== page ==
Evacuation alerts were rescinded for the ʔaq̓am community and the Mission Fort Steele area on Tuesday, while BC Wildfire Service crews continue to tackle other blazes throughout the region.
The St. Mary’s River fire has been 100 per cent contained as of Wednesday morning and is currently in mop-up with 18 personnel on site, according to Karlie Shaughnessy, a fire information officer with the BCWS.
South of Cranbrook, the Lamb Creek fire continues to burn and has grown close to 2,000 hectares. Jameson Mailloux, a fire information officer, says there are over 169 personnel working on it, along with 21 pieces of heavy equipment and air support from tankers and helicopters.
BCWS crews literally fought fire with fire, conducting some arial ignition over the weekend over a 200-hectare area, and continued with some hand-ignition on Wednesday.
“So the purpose of that it to burn fuels between our guard lines and the front of the fire,” said Mailloux, “in the event that the fire does pick up in intensity due to the fuels on the ground and the weather behaviour in order to decrease that intensity if the fire was to continue towards our guard lines.”
He added that the fuel load on the ground has the potential for increased fire activity depending on how the fire behaves.
“We do have the potential for increased fire activity due to the extremely high buildup index,” he said, “which gives us a specific number about what sort of fuels are across the landscape, so the BUI [Buildup Index] they’re extremely high, some of the biggest on record, so that —in conjunction with the hot and dry weather over the last few days — is why we had that increase in fire activity.”
According to the latest map of the Lamb Creek fire, it has burned around the back of the mountain in the Lamb Creek are and up Moyie lake towards Munroe Lake.
Growth is usually determined by fuel loads and winds, Mailloux said.
“In terms of fire behaviour, it’s usually quite dictated by the wind,” he said, “so we’ve had a consistent southwest wind, however with this new low-pressure gradient; this upper trough that’s slowly moving, we expect a potential for wind shifts to come out of the north west, north east, so that always drives our fire behaviour.”
Evacuation orders issued by the RDEK are still in place for the Moyie and Munroe Lake communities.
Down at the Canada/US border near Lake Koocanusa, a wildfire that has burned 927 hectares in Canada is currently being actioned by 38 personnel, six pieces of heavy equipment and one helicopter.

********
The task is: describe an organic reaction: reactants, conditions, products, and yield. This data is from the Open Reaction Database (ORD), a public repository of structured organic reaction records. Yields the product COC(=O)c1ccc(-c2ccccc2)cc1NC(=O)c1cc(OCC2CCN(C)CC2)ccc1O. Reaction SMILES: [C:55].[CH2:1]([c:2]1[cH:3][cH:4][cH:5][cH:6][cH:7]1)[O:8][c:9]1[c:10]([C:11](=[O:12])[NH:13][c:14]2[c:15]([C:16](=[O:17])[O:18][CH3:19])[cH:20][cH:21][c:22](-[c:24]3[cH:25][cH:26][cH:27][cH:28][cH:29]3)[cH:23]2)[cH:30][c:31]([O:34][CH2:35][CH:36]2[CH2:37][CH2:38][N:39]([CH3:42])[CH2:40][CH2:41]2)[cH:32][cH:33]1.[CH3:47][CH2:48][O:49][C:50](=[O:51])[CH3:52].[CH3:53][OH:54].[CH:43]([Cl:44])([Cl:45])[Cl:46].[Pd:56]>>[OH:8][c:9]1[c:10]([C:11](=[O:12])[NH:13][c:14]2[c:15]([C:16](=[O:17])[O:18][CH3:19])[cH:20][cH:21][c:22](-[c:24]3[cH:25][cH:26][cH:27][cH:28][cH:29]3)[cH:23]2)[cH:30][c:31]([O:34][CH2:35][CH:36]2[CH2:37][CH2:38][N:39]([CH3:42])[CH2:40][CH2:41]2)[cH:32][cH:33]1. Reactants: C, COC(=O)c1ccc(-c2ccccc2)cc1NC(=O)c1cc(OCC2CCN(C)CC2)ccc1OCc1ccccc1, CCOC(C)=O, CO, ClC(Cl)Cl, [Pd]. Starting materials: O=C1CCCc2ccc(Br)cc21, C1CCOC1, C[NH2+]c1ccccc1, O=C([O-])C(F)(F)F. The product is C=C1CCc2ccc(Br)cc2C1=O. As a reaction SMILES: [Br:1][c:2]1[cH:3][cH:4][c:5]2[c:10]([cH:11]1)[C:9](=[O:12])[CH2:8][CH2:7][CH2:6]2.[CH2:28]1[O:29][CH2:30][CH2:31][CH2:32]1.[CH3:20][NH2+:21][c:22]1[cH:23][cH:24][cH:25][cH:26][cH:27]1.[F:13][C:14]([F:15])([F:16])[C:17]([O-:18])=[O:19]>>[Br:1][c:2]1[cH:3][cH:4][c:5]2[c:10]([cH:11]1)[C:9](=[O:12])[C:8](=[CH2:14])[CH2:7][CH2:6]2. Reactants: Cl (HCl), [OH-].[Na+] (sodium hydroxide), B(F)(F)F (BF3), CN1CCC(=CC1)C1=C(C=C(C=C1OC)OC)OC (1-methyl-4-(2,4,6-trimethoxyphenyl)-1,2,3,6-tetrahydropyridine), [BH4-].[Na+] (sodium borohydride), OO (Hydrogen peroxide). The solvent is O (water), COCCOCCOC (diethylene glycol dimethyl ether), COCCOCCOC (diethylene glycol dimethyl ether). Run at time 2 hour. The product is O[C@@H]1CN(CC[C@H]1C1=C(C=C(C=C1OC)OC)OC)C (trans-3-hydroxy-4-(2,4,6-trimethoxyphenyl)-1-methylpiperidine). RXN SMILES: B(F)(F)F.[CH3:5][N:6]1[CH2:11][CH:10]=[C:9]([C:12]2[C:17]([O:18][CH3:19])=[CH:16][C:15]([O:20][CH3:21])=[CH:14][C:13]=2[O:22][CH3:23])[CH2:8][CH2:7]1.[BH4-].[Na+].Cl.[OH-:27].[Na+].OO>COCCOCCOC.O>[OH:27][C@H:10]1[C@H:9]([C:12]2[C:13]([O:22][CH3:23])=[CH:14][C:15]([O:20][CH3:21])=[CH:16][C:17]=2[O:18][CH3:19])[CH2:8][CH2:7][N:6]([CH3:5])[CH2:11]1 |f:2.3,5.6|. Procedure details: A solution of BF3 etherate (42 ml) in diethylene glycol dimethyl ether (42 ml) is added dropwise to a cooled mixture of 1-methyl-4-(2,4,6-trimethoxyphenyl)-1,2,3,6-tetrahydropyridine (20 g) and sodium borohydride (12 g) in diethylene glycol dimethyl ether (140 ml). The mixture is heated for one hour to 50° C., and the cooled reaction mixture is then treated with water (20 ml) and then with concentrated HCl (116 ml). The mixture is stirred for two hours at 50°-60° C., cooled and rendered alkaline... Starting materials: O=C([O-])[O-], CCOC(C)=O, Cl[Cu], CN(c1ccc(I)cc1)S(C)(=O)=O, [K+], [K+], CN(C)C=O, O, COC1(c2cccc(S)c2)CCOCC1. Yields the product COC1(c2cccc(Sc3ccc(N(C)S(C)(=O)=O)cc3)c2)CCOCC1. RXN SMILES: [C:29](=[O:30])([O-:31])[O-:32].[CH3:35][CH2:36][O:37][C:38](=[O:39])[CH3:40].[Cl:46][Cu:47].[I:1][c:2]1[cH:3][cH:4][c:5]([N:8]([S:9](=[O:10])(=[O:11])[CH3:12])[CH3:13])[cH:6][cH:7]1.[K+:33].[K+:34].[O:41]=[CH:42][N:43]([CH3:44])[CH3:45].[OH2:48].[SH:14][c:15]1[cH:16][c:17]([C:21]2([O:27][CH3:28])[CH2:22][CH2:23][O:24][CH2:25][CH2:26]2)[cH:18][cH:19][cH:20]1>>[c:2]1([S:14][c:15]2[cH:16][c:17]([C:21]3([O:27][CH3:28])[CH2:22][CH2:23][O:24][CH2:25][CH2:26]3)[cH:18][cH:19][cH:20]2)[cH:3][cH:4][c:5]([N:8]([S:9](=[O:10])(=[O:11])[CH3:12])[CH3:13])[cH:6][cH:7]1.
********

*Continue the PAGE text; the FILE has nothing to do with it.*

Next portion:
“The fire is definitely still active. Crews are extending their control lines as needed to prevent any north-ward movement,” said Shaughnessy.
An evacuation order on the west side of the lake was recently downgraded to an evacuation alert, while an evacuation alert on the east side of the lake was rescinded.
On Tuesday, the RDEK issued an evacuation alert for the districts of Sparwood and Elkford in response to the Quinn Creek fire that is burning remotely to the west of both communities.
The Quinn Creek fire is estimated at 7,513 hectares and has 19 personnel, five pieces of heavy equipment and one helicopter working on it.
“It’s been active,” said Shaughnessy. “It’s moved along to the beginning of the upper Brule Creek drainage. So air tankers and helicopters have established a retardant line on the ridge on the east of the drainage.”
The evacuation alert includes three mines operated by Teck Resources — Fording River operations, Greenhills operations and Line Creek operations.
Nic Milligan, Manager, Community & Aboriginal Affairs, says employee safety is the top priority for Teck Resources.
“So we’re closely monitoring the situation,” he said, “given the evacuation alert and all our operations are ready to respond immediately to ensure employee safety in the event there’s an evacuation order.
We continue to share information with our employees and we’re encouraging them and their families to be prepared should an evacuation order be issued.”
Fernie and Hosmer firefighters responded to three small grass fire on Highway 3 a few kilometres away from the city on Wednesday. According to an RDEK release, the fires look like they might have been caused by something dragging off a vehicle and causing sparks. Crews quickly extinguished the three fires and did a thorough check of the ditch lines.
Over at the provincial border, the Kenow fire continues to burn in Waterton Park and has been spreading into the foothills, reaching a size of 42,000 hectares.
The fire danger rating remains high to extreme in the Cranbrook region, says Shaughnessy.
“In terms of the bans and restrictions that are currently in place within the Southeast Fire Centre, they will remain so until the public is otherwise notified,” she said. “We have a small system coming through the next day or so and there’s not much rain associated with it, so we’ll see how much we do see.”